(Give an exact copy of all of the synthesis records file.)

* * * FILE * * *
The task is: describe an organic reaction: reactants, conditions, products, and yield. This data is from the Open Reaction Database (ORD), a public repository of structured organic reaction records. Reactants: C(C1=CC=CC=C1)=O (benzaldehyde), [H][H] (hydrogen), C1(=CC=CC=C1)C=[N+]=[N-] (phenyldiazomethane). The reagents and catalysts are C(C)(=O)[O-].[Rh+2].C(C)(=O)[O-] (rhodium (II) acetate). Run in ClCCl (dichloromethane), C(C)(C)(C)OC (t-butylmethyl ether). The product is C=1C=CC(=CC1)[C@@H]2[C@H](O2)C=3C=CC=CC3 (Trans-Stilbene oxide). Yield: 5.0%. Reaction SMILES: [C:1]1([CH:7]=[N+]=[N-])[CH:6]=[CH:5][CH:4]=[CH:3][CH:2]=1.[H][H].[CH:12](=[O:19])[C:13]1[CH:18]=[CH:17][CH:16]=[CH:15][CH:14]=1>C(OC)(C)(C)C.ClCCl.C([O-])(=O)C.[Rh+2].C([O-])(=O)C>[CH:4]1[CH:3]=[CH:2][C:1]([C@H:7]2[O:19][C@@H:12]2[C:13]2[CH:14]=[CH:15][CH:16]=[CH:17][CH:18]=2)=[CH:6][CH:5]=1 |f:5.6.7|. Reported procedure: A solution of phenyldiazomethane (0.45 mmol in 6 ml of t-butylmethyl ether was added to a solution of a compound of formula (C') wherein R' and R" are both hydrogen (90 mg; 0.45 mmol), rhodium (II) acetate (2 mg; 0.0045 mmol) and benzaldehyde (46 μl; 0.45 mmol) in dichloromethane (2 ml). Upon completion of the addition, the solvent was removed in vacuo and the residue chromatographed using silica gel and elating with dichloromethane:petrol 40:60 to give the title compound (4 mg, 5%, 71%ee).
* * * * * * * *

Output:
The task is: describe an organic reaction: reactants, conditions, products, and yield. This data is from the Open Reaction Database (ORD), a public repository of structured organic reaction records. Reactants: C(C1=CC=CC=C1)=O (benzaldehyde), [H][H] (hydrogen), C1(=CC=CC=C1)C=[N+]=[N-] (phenyldiazomethane). The reagents and catalysts are C(C)(=O)[O-].[Rh+2].C(C)(=O)[O-] (rhodium (II) acetate). Run in ClCCl (dichloromethane), C(C)(C)(C)OC (t-butylmethyl ether). The product is C=1C=CC(=CC1)[C@@H]2[C@H](O2)C=3C=CC=CC3 (Trans-Stilbene oxide). Yield: 5.0%. Reaction SMILES: [C:1]1([CH:7]=[N+]=[N-])[CH:6]=[CH:5][CH:4]=[CH:3][CH:2]=1.[H][H].[CH:12](=[O:19])[C:13]1[CH:18]=[CH:17][CH:16]=[CH:15][CH:14]=1>C(OC)(C)(C)C.ClCCl.C([O-])(=O)C.[Rh+2].C([O-])(=O)C>[CH:4]1[CH:3]=[CH:2][C:1]([C@H:7]2[O:19][C@@H:12]2[C:13]2[CH:14]=[CH:15][CH:16]=[CH:17][CH:18]=2)=[CH:6][CH:5]=1 |f:5.6.7|. Reported procedure: A solution of phenyldiazomethane (0.45 mmol in 6 ml of t-butylmethyl ether was added to a solution of a compound of formula (C') wherein R' and R" are both hydrogen (90 mg; 0.45 mmol), rhodium (II) acetate (2 mg; 0.0045 mmol) and benzaldehyde (46 μl; 0.45 mmol) in dichloromethane (2 ml). Upon completion of the addition, the solvent was removed in vacuo and the residue chromatographed using silica gel and elating with dichloromethane:petrol 40:60 to give the title compound (4 mg, 5%, 71%ee).